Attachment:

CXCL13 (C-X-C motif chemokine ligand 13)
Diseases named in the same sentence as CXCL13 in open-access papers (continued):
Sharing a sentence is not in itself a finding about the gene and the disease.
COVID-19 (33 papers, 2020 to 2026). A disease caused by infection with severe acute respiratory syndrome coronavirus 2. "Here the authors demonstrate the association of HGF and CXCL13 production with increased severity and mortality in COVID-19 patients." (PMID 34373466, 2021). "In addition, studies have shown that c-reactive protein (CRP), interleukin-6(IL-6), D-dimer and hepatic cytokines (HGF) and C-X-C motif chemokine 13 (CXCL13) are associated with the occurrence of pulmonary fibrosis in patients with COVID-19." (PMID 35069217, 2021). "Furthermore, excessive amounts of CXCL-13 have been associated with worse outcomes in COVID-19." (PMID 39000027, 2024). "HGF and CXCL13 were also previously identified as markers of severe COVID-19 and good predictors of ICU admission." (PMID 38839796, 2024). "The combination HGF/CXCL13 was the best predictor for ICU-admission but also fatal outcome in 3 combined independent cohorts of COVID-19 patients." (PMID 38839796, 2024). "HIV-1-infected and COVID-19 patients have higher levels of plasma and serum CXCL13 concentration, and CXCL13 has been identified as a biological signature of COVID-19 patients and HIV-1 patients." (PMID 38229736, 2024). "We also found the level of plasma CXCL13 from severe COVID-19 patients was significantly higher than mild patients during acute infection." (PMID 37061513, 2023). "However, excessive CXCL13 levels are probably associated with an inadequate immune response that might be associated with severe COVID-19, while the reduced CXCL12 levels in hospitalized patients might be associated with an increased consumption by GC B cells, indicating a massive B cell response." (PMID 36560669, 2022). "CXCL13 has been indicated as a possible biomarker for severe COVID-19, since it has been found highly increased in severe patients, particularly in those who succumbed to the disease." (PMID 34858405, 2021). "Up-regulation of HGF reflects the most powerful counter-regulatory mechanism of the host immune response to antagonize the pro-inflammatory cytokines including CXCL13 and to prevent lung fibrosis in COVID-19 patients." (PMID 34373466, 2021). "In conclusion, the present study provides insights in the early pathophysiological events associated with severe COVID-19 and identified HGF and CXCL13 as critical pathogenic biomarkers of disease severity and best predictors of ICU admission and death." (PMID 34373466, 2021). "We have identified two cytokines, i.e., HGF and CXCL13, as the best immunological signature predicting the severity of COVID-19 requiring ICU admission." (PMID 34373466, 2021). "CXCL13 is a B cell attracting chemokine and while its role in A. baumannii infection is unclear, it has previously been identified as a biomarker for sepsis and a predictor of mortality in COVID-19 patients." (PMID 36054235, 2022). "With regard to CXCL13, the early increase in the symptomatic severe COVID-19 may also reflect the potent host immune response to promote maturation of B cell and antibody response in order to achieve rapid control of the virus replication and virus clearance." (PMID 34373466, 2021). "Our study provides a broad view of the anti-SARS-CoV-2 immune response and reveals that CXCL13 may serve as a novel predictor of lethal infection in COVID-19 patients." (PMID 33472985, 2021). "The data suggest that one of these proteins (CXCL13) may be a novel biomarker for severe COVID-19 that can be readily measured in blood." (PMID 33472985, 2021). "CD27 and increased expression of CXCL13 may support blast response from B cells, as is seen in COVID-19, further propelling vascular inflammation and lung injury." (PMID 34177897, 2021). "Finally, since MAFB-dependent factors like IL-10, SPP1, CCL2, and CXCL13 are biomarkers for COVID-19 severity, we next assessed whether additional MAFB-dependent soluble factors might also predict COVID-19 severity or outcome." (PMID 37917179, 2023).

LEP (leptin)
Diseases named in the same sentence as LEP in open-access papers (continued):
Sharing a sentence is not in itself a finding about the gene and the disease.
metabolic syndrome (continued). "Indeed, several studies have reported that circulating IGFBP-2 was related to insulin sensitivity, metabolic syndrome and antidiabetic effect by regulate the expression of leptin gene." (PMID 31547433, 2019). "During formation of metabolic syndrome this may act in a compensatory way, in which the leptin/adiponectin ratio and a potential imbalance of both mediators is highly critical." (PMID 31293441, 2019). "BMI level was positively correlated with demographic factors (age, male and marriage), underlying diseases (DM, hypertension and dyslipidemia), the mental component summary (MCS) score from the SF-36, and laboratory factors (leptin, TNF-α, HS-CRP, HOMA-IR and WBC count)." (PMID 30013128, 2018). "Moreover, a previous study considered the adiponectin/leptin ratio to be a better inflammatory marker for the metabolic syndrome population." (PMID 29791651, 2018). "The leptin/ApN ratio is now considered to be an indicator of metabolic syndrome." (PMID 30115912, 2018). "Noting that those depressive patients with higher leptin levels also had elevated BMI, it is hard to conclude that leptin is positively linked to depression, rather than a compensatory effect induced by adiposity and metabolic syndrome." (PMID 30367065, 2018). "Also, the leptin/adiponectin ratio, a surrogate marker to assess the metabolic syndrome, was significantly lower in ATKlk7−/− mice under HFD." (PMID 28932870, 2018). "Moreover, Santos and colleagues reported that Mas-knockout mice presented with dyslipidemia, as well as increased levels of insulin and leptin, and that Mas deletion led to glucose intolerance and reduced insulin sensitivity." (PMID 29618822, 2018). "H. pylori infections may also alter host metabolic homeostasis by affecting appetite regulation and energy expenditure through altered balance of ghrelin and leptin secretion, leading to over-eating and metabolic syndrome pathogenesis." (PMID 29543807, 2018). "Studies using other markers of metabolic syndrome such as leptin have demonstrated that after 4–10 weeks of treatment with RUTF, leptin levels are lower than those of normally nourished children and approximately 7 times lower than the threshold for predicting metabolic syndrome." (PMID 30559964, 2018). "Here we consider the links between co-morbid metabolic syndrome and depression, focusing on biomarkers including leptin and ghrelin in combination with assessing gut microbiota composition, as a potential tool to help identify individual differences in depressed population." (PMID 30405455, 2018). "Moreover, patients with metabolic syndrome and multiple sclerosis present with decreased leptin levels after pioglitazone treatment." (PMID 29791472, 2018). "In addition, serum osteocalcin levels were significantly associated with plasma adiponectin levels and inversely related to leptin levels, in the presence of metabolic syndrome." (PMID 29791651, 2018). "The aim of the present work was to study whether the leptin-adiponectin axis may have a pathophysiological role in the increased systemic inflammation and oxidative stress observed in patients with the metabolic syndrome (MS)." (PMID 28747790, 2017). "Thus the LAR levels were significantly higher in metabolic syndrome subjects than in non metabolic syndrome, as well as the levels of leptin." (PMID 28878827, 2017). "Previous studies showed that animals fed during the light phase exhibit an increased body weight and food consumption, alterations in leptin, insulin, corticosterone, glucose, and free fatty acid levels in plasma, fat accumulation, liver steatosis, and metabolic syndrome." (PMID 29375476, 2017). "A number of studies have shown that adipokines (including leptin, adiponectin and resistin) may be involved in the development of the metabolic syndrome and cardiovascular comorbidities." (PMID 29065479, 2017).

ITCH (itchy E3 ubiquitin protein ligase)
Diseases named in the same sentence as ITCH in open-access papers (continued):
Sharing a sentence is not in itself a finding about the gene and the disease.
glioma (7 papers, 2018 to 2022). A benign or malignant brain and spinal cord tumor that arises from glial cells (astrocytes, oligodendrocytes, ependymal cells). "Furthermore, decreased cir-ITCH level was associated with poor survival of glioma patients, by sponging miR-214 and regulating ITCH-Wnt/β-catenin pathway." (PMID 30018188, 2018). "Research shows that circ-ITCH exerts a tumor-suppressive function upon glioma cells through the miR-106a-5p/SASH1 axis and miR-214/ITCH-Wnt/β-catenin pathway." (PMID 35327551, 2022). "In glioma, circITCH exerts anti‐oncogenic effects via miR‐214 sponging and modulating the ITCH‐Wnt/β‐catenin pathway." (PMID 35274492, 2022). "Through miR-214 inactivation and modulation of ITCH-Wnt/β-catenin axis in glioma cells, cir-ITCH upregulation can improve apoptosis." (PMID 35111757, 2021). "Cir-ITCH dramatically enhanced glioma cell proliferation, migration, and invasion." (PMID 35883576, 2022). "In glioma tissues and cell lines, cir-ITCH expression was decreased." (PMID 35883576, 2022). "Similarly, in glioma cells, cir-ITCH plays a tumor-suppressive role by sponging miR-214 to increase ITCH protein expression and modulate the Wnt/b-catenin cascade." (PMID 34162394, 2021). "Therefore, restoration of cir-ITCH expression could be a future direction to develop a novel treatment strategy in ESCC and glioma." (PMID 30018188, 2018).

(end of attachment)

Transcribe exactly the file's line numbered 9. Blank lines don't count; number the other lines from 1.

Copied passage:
ITCH (itchy E3 ubiquitin protein ligase)